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Ball-and-stick model of the methane molecule, CH4. Methane is part of a homologous series known as the alkanes, which contain single bonds only.

In organic chemistry, a hydrocarbon is an organic compound consisting entirely of hydrogen and carbon.[1]: 620  Hydrocarbons are examples of group 14 hydrides. Hydrocarbons are generally colourless and hydrophobic; their odor is usually faint, and may be similar to that of gasoline or lighter fluid. They occur in a diverse range of molecular structures and phases: they can be gases (such as methane and propane), liquids (such as hexane and benzene), low melting solids (such as paraffin wax and naphthalene) or polymers (such as polyethylene and polystyrene).

In the fossil fuel industries, hydrocarbon refers to naturally occurring petroleum, natural gas and coal, or their hydrocarbon derivatives and purified forms. Combustion of hydrocarbons is the main source of the world's energy. Petroleum is the dominant raw-material source for organic commodity chemicals such as solvents and polymers. Most anthropogenic (human-generated) emissions of greenhouse gases are either carbon dioxide released by the burning of fossil fuels, or methane released from the handling of natural gas or from agriculture.


As defined by the International Union of Pure and Applied Chemistry's nomenclature of organic chemistry, hydrocarbons are classified as follows:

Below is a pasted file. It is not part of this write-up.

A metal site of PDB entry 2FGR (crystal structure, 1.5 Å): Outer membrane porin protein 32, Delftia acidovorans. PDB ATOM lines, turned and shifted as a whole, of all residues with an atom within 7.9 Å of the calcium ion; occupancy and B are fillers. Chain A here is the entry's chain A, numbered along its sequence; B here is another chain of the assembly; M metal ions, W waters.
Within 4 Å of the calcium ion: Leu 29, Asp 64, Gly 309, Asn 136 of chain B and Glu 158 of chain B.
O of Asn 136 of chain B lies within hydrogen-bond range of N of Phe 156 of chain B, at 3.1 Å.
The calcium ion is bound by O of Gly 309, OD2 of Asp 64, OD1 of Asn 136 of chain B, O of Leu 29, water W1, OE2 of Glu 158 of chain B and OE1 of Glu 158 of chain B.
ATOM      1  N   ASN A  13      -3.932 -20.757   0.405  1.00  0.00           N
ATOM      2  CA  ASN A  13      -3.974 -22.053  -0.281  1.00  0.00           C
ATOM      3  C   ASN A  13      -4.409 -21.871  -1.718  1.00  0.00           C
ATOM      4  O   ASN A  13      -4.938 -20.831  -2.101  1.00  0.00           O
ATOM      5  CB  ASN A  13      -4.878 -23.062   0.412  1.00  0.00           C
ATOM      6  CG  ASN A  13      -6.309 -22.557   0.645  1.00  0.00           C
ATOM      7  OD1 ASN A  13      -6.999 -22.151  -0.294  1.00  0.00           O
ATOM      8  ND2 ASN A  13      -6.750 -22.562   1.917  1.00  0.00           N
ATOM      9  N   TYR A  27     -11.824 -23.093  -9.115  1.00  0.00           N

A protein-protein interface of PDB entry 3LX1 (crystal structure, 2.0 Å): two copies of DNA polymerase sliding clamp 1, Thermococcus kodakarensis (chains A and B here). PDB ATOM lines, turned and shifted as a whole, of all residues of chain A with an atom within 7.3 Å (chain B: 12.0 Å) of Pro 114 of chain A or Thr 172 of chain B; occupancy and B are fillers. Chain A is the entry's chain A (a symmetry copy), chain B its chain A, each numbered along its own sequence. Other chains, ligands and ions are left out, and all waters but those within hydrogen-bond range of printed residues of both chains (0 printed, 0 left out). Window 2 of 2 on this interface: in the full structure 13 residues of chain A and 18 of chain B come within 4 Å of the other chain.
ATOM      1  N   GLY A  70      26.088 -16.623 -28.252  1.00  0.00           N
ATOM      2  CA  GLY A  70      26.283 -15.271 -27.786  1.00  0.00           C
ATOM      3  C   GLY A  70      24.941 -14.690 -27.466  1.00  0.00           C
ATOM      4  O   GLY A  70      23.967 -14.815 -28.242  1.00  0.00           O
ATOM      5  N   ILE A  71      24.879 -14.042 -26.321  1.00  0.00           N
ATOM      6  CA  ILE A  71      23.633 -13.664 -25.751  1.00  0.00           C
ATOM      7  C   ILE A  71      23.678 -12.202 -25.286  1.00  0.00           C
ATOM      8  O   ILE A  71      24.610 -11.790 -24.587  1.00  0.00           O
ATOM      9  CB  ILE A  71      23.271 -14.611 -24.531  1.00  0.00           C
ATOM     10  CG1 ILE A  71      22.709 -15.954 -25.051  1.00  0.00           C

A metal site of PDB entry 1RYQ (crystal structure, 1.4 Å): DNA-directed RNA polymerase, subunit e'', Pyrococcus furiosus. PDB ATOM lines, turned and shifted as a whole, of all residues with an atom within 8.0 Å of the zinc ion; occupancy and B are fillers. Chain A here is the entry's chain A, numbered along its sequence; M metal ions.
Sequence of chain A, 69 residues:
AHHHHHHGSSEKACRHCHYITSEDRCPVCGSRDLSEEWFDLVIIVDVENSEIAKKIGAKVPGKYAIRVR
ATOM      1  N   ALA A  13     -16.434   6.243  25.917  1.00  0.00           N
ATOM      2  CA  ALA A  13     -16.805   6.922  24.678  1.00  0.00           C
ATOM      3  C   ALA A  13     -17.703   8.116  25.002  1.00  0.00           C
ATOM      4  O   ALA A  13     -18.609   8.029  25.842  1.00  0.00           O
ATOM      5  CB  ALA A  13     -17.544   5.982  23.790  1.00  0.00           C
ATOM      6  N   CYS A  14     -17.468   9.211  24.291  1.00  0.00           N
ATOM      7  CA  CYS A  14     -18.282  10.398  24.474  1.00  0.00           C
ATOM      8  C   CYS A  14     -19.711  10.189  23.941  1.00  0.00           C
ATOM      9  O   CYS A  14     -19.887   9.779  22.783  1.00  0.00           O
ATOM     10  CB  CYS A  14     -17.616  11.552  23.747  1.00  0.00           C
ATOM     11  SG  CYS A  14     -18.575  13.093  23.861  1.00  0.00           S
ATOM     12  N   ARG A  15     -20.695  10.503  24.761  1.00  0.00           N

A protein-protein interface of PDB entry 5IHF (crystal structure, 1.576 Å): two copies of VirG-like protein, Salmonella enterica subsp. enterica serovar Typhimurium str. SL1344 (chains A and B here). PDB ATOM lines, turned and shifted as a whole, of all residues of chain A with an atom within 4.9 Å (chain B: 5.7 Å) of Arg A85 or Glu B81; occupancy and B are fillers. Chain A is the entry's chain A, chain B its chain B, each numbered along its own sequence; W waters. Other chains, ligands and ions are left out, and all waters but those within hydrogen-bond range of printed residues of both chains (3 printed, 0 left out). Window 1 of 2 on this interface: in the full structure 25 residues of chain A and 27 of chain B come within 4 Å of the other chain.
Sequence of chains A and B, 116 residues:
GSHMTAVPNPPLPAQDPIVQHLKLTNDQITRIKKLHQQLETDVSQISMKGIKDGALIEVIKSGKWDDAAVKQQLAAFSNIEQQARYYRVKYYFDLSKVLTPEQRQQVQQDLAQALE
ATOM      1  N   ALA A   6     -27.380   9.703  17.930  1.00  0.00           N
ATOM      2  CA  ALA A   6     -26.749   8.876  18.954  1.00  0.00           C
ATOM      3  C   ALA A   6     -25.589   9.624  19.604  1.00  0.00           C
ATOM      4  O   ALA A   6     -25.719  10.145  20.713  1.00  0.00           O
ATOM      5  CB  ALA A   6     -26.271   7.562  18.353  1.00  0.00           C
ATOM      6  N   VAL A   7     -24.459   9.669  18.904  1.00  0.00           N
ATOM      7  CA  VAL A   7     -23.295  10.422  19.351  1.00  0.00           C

1. Saturated hydrocarbons, which are the simplest of the hydrocarbon types. They are composed entirely of single bonds and are saturated with hydrogen. The formula for acyclic saturated hydrocarbons (i.e., alkanes) is CnH2n+2.[1]: 623  The most general form of saturated hydrocarbons, (whether linear or branched species, and whether with without one or more rings) is CnH2n+2(1-r), where r is the number of rings. Those with exactly one ring are the cycloalkanes. Saturated hydrocarbons are the basis of petroleum fuels and may be either linear or branched species. One or more of the hydrogen atoms can be replaced with other atoms, for example chlorine or another halogen: this is called a substitution reaction. An example is the conversion of methane to chloroform using a chlorination reaction. Halogenating a hydrocarbon produces something that is not a hydrocarbon. It is a very common and useful process. Hydrocarbons with the same molecular formula but different structural formulae are called structural isomers.[1]: 625  As given in the example of 3-methylhexane and its higher homologues, branched hydrocarbons can be chiral.[1]: 627  Chiral saturated hydrocarbons constitute the side chains of biomolecules such as chlorophyll and tocopherol.[2]
  2. Unsaturated hydrocarbons, which have one or more double or triple bonds between carbon atoms. Those with one or more double bonds are called alkenes. Those with one double bond have the formula CnH2n (assuming non-cyclic structures).[1]: 628  Those containing triple bonds are called alkyne. Those with one triple bond have the formula CnH2n−2.[1]: 631